NYT discovers World Cup Delusion Syndrome

It takes the Grey Lady time to catch up, but she gets there eventually.

Soccer here is a three-ring circus, a zoo, a metaphor, a way of life. As a result, England’s indifferent record in the sport’s showcase event requires its supporters to perform an emotional high-wire act every four years, simultaneously holding two competing notions in their heads.

One: This will be the year their team finally realizes its massive potential and wins.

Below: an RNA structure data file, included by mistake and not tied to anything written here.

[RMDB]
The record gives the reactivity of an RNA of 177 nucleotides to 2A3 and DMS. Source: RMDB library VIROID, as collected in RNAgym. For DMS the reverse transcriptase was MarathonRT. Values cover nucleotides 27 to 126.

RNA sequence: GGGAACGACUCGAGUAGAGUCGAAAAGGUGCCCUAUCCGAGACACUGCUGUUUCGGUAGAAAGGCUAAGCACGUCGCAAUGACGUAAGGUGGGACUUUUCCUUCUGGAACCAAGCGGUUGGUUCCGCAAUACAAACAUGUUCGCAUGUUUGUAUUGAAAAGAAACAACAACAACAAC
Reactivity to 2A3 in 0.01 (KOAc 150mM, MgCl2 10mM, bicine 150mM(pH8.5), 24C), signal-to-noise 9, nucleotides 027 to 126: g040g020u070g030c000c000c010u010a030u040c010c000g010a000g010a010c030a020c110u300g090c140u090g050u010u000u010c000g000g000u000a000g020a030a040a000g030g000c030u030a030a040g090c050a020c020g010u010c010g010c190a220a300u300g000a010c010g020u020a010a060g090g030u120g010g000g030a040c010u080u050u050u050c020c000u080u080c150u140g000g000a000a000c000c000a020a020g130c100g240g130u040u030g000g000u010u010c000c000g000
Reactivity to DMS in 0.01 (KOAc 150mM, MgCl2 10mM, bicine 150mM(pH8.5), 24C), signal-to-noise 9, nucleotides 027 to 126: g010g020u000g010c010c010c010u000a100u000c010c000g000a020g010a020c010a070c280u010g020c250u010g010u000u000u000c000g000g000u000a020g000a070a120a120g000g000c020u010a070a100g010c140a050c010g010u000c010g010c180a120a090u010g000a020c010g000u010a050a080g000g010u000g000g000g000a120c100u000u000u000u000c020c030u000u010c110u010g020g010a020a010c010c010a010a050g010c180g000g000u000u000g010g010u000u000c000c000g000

Two: Their team never wins. This year, England’s chronic angst is compounded by two facts. The first is that the tournament is being played in Germany, home of its bitterest rival and agent of some of its biggest defeats. In 1990, England lost a heartbreaking match to Germany in a penalty-kick shootout in the World Cup semifinals. In fact, after England’s greatest victory over Germany — its 4-2 extra-time victory in the 1966 final — 24 years passed before the English beat the Germans again in a major competition. The second problem is Rooney’s foot. Rooney, a prodigy who rose from the rough streets of Liverpool to become a star at Manchester United, is England’s most talented scorer and its greatest hope. But last month he broke a metatarsal bone in his right foot, and on Friday he was ruled out for the first round of matches. Every day there have been conflicting reports, anguished speculation, hope on the heels of despair…